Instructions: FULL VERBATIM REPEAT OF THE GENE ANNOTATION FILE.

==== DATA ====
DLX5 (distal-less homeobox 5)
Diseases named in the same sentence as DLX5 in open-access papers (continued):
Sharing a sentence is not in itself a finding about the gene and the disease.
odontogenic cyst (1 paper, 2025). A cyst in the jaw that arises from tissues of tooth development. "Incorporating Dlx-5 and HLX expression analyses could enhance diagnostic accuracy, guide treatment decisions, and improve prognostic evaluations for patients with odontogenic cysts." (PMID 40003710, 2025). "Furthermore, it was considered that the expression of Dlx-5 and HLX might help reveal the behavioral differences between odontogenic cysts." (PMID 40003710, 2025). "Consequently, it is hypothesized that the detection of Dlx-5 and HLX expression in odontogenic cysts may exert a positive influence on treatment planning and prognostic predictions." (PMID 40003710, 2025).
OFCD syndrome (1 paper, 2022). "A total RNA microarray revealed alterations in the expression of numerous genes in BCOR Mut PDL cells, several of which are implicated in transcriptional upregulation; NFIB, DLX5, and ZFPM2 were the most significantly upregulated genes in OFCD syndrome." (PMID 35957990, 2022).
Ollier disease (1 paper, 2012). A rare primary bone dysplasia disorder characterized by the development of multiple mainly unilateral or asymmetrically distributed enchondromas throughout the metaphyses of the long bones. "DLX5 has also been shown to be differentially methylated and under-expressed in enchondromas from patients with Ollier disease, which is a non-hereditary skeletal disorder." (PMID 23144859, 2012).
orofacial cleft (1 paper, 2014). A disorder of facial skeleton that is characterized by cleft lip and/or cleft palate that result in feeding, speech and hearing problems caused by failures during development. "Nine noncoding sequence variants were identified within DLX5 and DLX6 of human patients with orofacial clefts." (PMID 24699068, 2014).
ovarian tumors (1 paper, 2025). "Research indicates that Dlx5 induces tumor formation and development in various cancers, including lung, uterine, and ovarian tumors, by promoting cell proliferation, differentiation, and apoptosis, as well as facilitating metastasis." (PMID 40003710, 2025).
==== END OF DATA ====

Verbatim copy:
DLX5 (distal-less homeobox 5)
Diseases named in the same sentence as DLX5 in open-access papers (continued):
Sharing a sentence is not in itself a finding about the gene and the disease.
odontogenic cyst (1 paper, 2025). A cyst in the jaw that arises from tissues of tooth development. "Incorporating Dlx-5 and HLX expression analyses could enhance diagnostic accuracy, guide treatment decisions, and improve prognostic evaluations for patients with odontogenic cysts." (PMID 40003710, 2025). "Furthermore, it was considered that the expression of Dlx-5 and HLX might help reveal the behavioral differences between odontogenic cysts." (PMID 40003710, 2025). "Consequently, it is hypothesized that the detection of Dlx-5 and HLX expression in odontogenic cysts may exert a positive influence on treatment planning and prognostic predictions." (PMID 40003710, 2025).
OFCD syndrome (1 paper, 2022). "A total RNA microarray revealed alterations in the expression of numerous genes in BCOR Mut PDL cells, several of which are implicated in transcriptional upregulation; NFIB, DLX5, and ZFPM2 were the most significantly upregulated genes in OFCD syndrome." (PMID 35957990, 2022).
Ollier disease (1 paper, 2012). A rare primary bone dysplasia disorder characterized by the development of multiple mainly unilateral or asymmetrically distributed enchondromas throughout the metaphyses of the long bones. "DLX5 has also been shown to be differentially methylated and under-expressed in enchondromas from patients with Ollier disease, which is a non-hereditary skeletal disorder." (PMID 23144859, 2012).
orofacial cleft (1 paper, 2014). A disorder of facial skeleton that is characterized by cleft lip and/or cleft palate that result in feeding, speech and hearing problems caused by failures during development. "Nine noncoding sequence variants were identified within DLX5 and DLX6 of human patients with orofacial clefts." (PMID 24699068, 2014).
ovarian tumors (1 paper, 2025). "Research indicates that Dlx5 induces tumor formation and development in various cancers, including lung, uterine, and ovarian tumors, by promoting cell proliferation, differentiation, and apoptosis, as well as facilitating metastasis." (PMID 40003710, 2025).